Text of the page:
If you’re lucky enough to own a cat, you’ll be more than aware that they come with a mind and language of their own. Sometimes it feels like your mutual understanding is world’s apart: maybe they look at you in ways you can’t decipher, or they suddenly make a swipe at you – making you upsettingly wonder whether you ever knew the feline at all.
It’s no hidden secret that cats harbour their own code, and unlike dogs who tend to adapt to the humane characteristics of their environment, cats are a little more stubborn. They expect you to put in the work, too. Although, luckily for you, we’ve put in the majority of the work by compiling a handy guide right here; all you’ve got to do is read it and put it into practise!
Don’t Put Pressure On Your Cat To Cater To Emotive Needs
We seem to live in a society where the best pets are judged by how much affection they shower on to you. Needless to say, this affection is measured using our own humane understanding and perception of what affection looks like. I find this to be a bit disheartening; a pet’s purpose is not to bow down to you, nor cater towards everyone who feels the need for additional emotional reassurance.
When you’re in a relationship with someone whom you care for and respect, that simultaneously means that you respect their physical and mental boundaries. You wouldn’t continue touching someone if they stated they didn’t wish to be touched. It doesn’t necessarily mean that the person doesn’t like you, it’s just they’re not feeling it. This is no different with cats. Not every feline wants to be petted every few seconds; some feel uncomfortable by it.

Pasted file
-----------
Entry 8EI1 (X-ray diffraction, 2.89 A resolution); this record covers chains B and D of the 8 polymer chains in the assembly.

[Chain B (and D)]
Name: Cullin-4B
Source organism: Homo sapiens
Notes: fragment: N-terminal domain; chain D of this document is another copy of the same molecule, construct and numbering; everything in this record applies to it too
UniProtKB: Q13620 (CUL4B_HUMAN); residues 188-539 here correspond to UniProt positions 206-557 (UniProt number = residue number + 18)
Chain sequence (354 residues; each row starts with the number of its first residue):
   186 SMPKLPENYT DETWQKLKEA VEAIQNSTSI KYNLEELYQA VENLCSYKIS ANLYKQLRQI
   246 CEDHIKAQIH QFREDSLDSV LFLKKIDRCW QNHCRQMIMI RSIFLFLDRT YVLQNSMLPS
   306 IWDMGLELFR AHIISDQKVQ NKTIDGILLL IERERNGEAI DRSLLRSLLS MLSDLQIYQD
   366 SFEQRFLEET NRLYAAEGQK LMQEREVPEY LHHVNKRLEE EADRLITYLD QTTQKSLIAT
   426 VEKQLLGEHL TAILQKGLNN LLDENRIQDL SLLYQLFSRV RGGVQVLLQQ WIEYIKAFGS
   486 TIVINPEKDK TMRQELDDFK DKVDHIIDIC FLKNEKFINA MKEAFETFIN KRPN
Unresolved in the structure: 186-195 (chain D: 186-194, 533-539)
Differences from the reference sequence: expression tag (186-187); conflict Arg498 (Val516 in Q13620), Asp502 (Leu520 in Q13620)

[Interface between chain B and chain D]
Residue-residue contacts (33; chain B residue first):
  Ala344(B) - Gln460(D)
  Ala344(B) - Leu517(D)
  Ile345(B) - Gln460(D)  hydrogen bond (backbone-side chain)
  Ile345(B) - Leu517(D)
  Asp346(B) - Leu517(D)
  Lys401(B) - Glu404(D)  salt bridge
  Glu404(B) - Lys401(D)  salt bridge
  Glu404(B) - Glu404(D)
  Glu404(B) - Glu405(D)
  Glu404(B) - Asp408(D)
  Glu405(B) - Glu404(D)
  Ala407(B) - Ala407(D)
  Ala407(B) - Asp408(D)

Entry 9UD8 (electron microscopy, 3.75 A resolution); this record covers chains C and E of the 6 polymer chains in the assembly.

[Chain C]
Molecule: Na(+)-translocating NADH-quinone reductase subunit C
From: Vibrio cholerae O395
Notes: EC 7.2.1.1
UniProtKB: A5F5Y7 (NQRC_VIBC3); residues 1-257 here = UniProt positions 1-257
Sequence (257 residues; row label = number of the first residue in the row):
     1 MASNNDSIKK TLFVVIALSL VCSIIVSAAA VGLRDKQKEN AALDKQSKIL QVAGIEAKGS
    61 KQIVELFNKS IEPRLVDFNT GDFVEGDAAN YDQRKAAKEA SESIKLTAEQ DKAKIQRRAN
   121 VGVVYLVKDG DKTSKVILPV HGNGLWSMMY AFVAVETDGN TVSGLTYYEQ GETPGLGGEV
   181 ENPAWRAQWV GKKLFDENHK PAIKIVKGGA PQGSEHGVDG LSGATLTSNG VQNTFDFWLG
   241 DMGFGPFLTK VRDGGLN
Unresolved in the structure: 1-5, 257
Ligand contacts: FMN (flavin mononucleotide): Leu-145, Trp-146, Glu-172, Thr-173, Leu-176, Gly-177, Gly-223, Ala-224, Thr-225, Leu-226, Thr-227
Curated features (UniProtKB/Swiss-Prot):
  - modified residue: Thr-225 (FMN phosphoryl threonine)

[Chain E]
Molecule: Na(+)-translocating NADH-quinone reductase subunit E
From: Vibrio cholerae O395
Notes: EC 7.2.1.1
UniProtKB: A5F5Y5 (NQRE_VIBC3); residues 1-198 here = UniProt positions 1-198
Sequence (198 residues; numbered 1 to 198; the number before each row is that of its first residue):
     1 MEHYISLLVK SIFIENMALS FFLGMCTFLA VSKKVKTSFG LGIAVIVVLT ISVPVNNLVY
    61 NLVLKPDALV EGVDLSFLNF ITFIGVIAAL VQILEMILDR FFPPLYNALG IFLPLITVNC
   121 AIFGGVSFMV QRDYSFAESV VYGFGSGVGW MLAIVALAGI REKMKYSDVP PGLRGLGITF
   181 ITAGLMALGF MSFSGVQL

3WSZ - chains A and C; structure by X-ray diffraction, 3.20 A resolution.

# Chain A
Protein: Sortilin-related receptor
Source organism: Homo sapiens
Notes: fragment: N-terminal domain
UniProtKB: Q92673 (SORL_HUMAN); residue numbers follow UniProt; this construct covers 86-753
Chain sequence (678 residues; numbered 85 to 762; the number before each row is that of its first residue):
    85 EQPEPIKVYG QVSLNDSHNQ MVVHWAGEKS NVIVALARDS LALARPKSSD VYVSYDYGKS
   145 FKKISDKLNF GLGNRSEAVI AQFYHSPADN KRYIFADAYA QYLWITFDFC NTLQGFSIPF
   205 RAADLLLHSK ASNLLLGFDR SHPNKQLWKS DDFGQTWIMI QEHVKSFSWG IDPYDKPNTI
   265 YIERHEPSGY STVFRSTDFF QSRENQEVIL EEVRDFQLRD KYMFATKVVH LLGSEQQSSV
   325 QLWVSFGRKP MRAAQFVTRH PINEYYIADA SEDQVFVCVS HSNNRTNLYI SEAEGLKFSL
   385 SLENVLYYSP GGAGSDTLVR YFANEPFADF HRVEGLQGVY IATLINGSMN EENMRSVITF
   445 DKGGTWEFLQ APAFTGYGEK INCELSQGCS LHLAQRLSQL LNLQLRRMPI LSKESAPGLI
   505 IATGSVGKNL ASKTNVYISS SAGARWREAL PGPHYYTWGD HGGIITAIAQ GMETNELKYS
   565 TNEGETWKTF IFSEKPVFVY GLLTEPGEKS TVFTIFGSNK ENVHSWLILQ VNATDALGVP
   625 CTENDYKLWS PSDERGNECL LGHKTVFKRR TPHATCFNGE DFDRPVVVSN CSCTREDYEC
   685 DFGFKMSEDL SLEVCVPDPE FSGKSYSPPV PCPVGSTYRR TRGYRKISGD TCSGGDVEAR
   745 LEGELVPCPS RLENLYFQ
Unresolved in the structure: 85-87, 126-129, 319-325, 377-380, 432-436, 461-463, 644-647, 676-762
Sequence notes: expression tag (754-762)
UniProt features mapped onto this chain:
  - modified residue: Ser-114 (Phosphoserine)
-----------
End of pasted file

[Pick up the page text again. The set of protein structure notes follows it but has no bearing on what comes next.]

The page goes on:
Our misconception that petting is directly equated to the level of affection a cat feels for you is plain damaging. It really depends on the individual and what their preference is. By no means does it mean that they hate or dislike you, or that they’re an unfriendly cat. Although, they probably will end up disliking you if you refuse to respect their boundaries.
How do I know whether it wants to be petted or not?
It’s about reading their response. If your cat leans in to your touch (particularly by brushing its face against your hand), that’s an invitation to continue. Sometimes it’ll come up to you and nudge you – again, a big green light. Check it’s other language: if it purrs at your touch or if their eyes look relaxed and half-closed, then they’re positive signs too.
If your cat walks/shuffles away after you’ve tried touching them, it’s quite obvious that they’re not feeling it. Likewise if their eyes look wide and dilated and they’re generally unresponsive, it’s probably a sign that they’d rather you weren’t petting them.
Understanding Their Vocal Communication
You’ve probably already noticed that a range of different sounds come from your cat, and they all mean very distinct things.
Chirps/Trills – This is the cute little vocal vibration sound they make from the back of their throat. Scientists have found that cats actually inherit this from their mother, which often conveys affection. So if you’re hearing it from your cat, it’s meant with nothing but a loving intention. A cat may happily chirp at you when they’re seeing you for the first time in a while, or when you’re stroking them (meaning it’s definitely welcome!).